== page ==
The Institut Bordet’s social services team supports patients and their relatives with administrative matters (social security, applications for aid and funding, etc). They can also help patients resolve social problems, with preparing to leave hospital and returning home or with their return to work.
At the Institut Bordet, occupational therapists help patients who have lost some degree of autonomy to readjust to their daily and social life through everyday activities: for example, holding cutlery, getting dressed, cooking and using a pen. Occupational therapists often work in close collaboration with physiotherapists.
Pain, whether acute or chronic, must be suitably managed. Providing the highest quality pain management is the duty of any healthcare institution. At the Institut Bordet, we have a structured, interdisciplinary pain clinic which provides continuity of care via an on-call system. The clinic includes an internist, an anaesthetist, nurses, psychologists and psychiatrists, a radiotherapist and a surgeon. The treatments offered are always at the leading edge of research in this field.
Consultations are arranged several times a week, on Monday, Wednesday and Thursday afternoons.
At the Institut Bordet, speech therapists are called upon to prevent, evaluate and treat problems with swallowing and with speech and communication in adult patients, always mindful of the patients’ needs and with respect for their quality of life. Our speech therapists work in close collaboration with other health professionals – doctors, nurses, dieticians, occupational therapists, psychologists, etc. Both in-patients and out-patients are offered monitoring and support.
The role of the Institut Bordet Laser Therapy Unit is to:
- prevent and treat mucositis caused by cancer treatments such as radiotherapy, chemotherapy or a combination of the two;
- to extend the role of low energy laser therapy (which is different from surgical laser therapy) to other fields such as radio dermatitis, hand-foot syndrome and lymphoedema.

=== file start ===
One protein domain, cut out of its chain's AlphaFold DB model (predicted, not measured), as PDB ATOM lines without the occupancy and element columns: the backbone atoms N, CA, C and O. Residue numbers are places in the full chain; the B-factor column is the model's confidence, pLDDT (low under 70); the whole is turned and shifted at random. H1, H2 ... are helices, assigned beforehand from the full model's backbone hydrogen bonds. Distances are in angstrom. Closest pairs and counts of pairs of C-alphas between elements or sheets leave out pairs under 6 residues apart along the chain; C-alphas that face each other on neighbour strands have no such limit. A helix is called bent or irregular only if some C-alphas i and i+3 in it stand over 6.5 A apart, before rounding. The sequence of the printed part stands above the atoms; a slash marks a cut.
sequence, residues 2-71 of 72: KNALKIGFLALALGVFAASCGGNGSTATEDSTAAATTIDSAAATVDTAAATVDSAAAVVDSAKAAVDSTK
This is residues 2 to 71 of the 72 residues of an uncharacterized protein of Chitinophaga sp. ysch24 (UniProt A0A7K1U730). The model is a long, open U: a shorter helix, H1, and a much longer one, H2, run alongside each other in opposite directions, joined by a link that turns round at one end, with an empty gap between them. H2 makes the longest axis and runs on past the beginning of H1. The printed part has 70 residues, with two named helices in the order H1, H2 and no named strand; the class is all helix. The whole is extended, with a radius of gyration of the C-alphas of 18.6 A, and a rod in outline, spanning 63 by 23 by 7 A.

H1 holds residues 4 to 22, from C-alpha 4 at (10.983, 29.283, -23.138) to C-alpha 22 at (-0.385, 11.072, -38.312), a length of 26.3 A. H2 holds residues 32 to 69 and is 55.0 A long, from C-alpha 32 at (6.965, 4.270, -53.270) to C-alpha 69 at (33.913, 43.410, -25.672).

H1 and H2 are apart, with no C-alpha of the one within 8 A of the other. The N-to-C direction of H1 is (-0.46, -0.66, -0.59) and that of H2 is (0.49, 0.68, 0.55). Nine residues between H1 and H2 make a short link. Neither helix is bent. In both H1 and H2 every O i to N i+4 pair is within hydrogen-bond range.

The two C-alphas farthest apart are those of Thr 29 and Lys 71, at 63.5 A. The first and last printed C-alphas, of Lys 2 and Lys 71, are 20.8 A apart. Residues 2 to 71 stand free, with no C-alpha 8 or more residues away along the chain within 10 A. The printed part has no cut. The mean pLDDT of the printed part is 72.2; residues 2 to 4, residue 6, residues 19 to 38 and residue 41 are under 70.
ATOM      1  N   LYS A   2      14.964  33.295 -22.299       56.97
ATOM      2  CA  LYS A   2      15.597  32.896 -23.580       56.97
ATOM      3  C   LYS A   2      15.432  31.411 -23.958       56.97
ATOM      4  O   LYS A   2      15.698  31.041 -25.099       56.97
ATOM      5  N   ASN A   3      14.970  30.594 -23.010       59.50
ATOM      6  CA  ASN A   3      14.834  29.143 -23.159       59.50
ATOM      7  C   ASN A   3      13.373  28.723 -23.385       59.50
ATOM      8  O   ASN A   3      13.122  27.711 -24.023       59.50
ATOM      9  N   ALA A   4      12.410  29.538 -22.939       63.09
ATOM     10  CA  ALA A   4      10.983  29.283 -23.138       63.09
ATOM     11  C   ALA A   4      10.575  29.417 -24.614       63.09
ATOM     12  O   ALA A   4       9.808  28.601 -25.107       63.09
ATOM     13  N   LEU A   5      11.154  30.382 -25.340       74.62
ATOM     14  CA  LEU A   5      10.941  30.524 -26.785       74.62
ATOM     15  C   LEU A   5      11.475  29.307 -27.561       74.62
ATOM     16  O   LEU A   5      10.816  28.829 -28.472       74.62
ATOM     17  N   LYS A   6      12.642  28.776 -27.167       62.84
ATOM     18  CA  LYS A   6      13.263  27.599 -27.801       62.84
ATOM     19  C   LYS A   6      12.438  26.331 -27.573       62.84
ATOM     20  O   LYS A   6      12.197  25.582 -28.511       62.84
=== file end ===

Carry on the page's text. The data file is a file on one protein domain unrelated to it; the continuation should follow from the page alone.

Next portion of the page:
Appointments can be made for consultations from Monday to Friday.
Stomatherapy and wound care clinic
Stoma nurses and wound care clinicians treat stoma wearers, patients with complex drainage problems, incontinence and urinary retention, self-catheterisation, pre and post-operatively, as well as patients with acute, complex wounds, chronic wounds or disrupted healing. The approach is multidisciplinary and highly sensitive, based on education and support. Great attention is given to the psychological, emotional and social experience of patients and their family. The aim is to promote dignity and quality of life while encouraging compliance with cancer monitoring and treatment.
The multidisciplinary Lymphology clinic and Lymphoedema
The Lymphology Clinic of the Jules Bordet Institute brings together doctors and paramedical professionals who offer a structured multidisciplinary response to lymphatic complaints and to the lymphatic system issues that certain patients may have. These lymphatic complaints may affect anyone who is being treated for cancer.
- “brawny arm”, which may appear after ganglion draining for breast cancer or a melanoma
- oedema of the lower limbs in men after an operation for prostate cancer or in women after surgery for cancer of the vulva, the cervix or the body of the uterus.
The Lymphology Clinic also offers its services to anyone with a lymphatic complaint that is not linked to a cancer pathology.